Tom Hanks on the Least Comfortable Kind of Movie Set and Why He Rarely Plays the Bad Guy

"I'm not interested in playing some evil guy for the sake of evil."

Images courtesy of The Talks.


Images courtesy of The Talks.

Mr. Hanks, what kind of film shoots do you hate the most?

The most uncomfortable you can be making a movie, I swear to God, is if you have to shoot a wedding scene for two weeks. A wedding scene is a nightmare. You have to wear a tuxedo every day, and it has to look nice, and they are always combing your hair. It's a drag and every day you have to pretend to be at the wedding for two days. I'd rather do a thing where I get beaten up for a couple of hours every day. It's a more realistic experience.

Well Cast Away, Apollo 13, Saving Private Ryan, Captain Phillips—all those films seem to fall more into that category.

What those films have in common is that they are rooted somehow in a degree of non-fiction. But the facts aren't nearly as important as the behavior we are able to glean from them. All those movies fascinated me before we started making them because there was something about the human behavior you have to get to. The movies are all about what I would do if I was in those same circumstances. If you do it well, you can make a movie that is surprising. That's why I go to the movies—to see something I have never seen before and to be surprised: "Oh I didn't know that." That's what I want to see.

Would you be able to handle such situations?

Don't we all think we could? We all think we can. Man, I hope so. But I'd probably pussy out. I don't know. You'd have to go down deep to figure that out.

You play the good guy in pretty much all of your most beloved roles. How come you don't play the villain more often?

I sometimes have a problem with the logic of bad guys. I'm not interested in playing some evil guy for the sake of evil. There is one of the standard movie formats: You have the incredibly good protagonist and the incredibly evil antagonist. They do battle and guess what? The protagonist always wins. I am not intrigued by that. I want to understand the motivation. I want to know more about each side of that. For example, in Cloud Atlas I had that opportunity. I understood where all these guys were coming from.

Do you ever feel like you're stuck in a routine with your work?

I can. There have been times when work feels like one damn thing after another. Sometimes it is by the nature of what is going on in your life. I have been bogged down and I have not given it a massive amount of support. But a goofy thing happens in film. Periodically, you just do it, you don't know if it's any good and the camera turns it into some magical thing. The editors put it in the absolutely right place and the director realizes that it's part of what the storytelling requires. But making a movie is really long, it's a marathon and I am not above it to say that I have had fatigue.

You recently had your acting debut on Broadway. I would think performing an entire play eight times a week would be more grueling than a film shoot.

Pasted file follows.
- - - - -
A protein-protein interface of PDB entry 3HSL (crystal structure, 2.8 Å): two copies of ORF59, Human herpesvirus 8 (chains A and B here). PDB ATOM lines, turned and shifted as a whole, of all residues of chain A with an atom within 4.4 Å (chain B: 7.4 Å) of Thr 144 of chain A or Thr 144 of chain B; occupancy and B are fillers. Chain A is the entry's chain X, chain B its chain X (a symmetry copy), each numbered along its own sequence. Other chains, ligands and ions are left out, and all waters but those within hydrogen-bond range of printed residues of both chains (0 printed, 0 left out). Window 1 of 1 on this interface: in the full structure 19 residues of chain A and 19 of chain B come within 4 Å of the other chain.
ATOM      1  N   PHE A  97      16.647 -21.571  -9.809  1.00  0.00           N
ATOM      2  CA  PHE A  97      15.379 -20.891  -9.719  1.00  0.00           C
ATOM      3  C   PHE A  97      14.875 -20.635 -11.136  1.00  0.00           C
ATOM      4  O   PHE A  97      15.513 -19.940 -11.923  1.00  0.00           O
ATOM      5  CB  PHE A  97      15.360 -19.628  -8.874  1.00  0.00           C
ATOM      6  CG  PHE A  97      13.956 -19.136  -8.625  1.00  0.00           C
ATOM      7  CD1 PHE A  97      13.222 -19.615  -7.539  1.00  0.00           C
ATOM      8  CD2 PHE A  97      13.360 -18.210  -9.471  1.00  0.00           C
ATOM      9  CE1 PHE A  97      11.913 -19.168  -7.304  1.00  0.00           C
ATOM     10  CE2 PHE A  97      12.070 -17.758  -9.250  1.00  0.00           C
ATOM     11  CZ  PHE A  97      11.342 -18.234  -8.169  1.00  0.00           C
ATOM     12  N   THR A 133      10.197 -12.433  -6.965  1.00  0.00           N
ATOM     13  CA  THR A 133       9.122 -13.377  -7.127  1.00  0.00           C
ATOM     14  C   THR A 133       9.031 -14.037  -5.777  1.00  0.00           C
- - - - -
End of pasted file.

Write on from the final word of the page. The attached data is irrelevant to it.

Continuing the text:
You do have to have room for it in your life. It's a six-month undertaking and it's a responsibility that doesn't go away. You have to maintain the tempo and the concentration all day long, eight performances a week. I actually loved that. I was worried that I wasn't going to be able to do that. You get lazy making movies, because when you go to work the only thing that is expected of you is to walk into building in an interesting way or kiss a girl and make it seem like it's real. So the challenge was more than it has ever been, but the result is more dare I say a more natural process than I think it's ever going to be. That's a magnificent life and I hope to do it again.

When was the last time that you felt fatigued by work?

I did three jobs on the last film I directed—I was acting in it, I wrote it, and I directed it. I should have taken out one of those jobs because, frankly, I got fatigued. I don't have instinctive talents for directing, it's stuff that I picked up from watching other people, and I have to learn how to communicate better and I have to learn how to get past that worry of time. The director has to run the cadence of the whole thing. I would like to do it again, but you have to have time for it in your life. Directing a movie is about an 18-month commitment and you can't do anything else at the same time.

Did that fatigue affect your acting in the film?

I couldn't be fatigued as an actor, because the movie would suffer. So the moments I was on camera and interacting with the other cast members—I loved every minute of that. The writing was fun, too. But the directing was a place where I always felt hairy, I always felt pressured by time because I knew the longer we took, the more fatigued I would get. And it's not necessarily a good thing directing a movie and looking at all the actors hanging around: They've got it easy. They look like they are on vacation! If my knees hold up and my Type 2 Diabetes remains in control, I hope to do it again.

Read more of The Talks with Tom Hanks.

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